Resource Details

Restoring tropical diversity: beating the time tax on species loss

Literature: Journal Articles Available at NO COST

Martínez-Garza, C. and Howe, H. F. 2003, Restoring tropical diversity: beating the time tax on species loss. Journal of Applied Ecology vol. 40, pp. 423–429.

Contact Info

Corresponding Author: Cristina Martínez-Garza, cmarti22@uic.edu

Affiliations

  • Department of Biological Sciences (M/C 066), University of Illinois at Chicago, 845 W. Taylor Street, Chicago, IL 60607, USA 

Link(s)

Journal of Applied Ecology

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Description

  • This article reviews projections of species loss and the limitations of species recovery with natural regeneration in highly fragmented areas.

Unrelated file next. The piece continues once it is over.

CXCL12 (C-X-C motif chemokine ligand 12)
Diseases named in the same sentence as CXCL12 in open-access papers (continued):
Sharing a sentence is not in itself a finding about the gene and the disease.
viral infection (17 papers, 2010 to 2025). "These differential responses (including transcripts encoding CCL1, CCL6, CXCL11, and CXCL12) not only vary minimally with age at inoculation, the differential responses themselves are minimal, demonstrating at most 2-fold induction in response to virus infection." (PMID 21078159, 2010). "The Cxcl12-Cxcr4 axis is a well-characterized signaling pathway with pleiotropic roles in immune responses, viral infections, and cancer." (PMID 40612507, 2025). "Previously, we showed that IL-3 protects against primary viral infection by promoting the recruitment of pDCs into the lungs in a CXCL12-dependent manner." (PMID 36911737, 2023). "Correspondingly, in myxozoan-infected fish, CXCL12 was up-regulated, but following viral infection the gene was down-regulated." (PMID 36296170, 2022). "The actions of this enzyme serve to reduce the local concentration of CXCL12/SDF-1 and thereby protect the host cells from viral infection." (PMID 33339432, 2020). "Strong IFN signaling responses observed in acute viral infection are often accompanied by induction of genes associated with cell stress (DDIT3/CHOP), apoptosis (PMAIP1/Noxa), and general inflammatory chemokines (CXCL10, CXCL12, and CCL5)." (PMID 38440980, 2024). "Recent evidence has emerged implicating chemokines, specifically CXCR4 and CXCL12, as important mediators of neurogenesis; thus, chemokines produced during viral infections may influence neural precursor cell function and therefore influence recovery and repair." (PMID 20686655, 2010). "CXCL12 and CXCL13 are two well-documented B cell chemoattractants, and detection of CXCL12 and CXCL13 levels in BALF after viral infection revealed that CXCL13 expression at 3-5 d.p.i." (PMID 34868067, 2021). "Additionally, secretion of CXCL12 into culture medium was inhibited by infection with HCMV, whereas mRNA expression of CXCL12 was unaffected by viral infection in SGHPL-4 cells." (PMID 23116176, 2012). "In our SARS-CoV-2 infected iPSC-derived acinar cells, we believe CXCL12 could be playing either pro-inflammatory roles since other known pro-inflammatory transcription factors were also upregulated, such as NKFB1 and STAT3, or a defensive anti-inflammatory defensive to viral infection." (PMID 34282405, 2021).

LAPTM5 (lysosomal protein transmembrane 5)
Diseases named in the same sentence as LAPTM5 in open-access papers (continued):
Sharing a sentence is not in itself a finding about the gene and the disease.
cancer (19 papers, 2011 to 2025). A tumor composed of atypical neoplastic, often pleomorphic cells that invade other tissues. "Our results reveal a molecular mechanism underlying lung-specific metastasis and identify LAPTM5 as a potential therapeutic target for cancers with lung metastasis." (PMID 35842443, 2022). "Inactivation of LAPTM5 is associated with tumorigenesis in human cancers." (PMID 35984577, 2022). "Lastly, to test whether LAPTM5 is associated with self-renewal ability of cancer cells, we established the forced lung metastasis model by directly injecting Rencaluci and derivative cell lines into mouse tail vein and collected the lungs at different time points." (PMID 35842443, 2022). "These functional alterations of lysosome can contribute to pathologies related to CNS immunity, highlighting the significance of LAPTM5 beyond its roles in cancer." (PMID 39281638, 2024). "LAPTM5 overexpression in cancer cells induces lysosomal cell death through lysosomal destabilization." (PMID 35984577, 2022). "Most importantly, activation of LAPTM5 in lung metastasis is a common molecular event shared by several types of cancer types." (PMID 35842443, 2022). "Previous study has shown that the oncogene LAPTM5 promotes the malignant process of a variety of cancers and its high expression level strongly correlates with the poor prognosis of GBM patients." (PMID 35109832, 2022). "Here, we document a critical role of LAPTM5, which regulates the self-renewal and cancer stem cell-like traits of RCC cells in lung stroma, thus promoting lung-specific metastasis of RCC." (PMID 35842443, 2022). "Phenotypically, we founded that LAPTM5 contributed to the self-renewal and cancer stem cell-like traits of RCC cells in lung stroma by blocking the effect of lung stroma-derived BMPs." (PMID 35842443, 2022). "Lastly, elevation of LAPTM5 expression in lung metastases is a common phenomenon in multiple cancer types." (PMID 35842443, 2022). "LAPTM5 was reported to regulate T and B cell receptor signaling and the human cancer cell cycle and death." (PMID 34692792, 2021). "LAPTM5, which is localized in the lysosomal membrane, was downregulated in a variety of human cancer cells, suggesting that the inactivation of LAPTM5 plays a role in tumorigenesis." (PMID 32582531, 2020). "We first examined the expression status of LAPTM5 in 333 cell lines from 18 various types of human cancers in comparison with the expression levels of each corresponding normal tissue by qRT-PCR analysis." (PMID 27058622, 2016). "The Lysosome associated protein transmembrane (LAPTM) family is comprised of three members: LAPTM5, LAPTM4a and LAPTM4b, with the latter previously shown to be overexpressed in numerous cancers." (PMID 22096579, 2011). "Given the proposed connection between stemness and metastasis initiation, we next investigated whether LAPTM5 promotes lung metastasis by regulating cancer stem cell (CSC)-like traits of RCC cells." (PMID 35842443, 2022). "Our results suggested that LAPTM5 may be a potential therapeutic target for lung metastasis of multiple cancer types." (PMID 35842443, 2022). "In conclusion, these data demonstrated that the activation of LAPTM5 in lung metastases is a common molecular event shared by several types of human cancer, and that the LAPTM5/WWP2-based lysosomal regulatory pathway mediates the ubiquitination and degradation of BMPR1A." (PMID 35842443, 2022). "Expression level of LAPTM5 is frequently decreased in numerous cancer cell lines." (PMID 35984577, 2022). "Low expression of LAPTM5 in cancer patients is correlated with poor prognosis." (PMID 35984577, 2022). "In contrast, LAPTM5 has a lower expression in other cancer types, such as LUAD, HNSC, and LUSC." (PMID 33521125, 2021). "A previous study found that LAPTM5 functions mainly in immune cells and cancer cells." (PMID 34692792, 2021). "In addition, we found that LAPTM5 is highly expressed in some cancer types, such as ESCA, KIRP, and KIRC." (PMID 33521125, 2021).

• The authors describe that regeneration in canopy gaps often results from nearby species which have seeds, seedlings and other plants available to respond to the increased light and soil resources.
  • Meanwhile, for large natural and anthropogenic species, exposed earth is often colonized by invasive and early-successional species and can turn into what the authors call "Pioneer deserts."
  • They suggest that planting buffers, corridors, and other stands of mid to later successional trees should take place between remnant forest areas.
  • They suggest that this enrichment planting of animal-dispersed and later successional species amidst the naturally reproducing pioneers will help improve the biodiversity of these areas and help avoid the establishment of a "100 year pioneer desert" otherwise projected for areas after abandonment from intensive agriculture.

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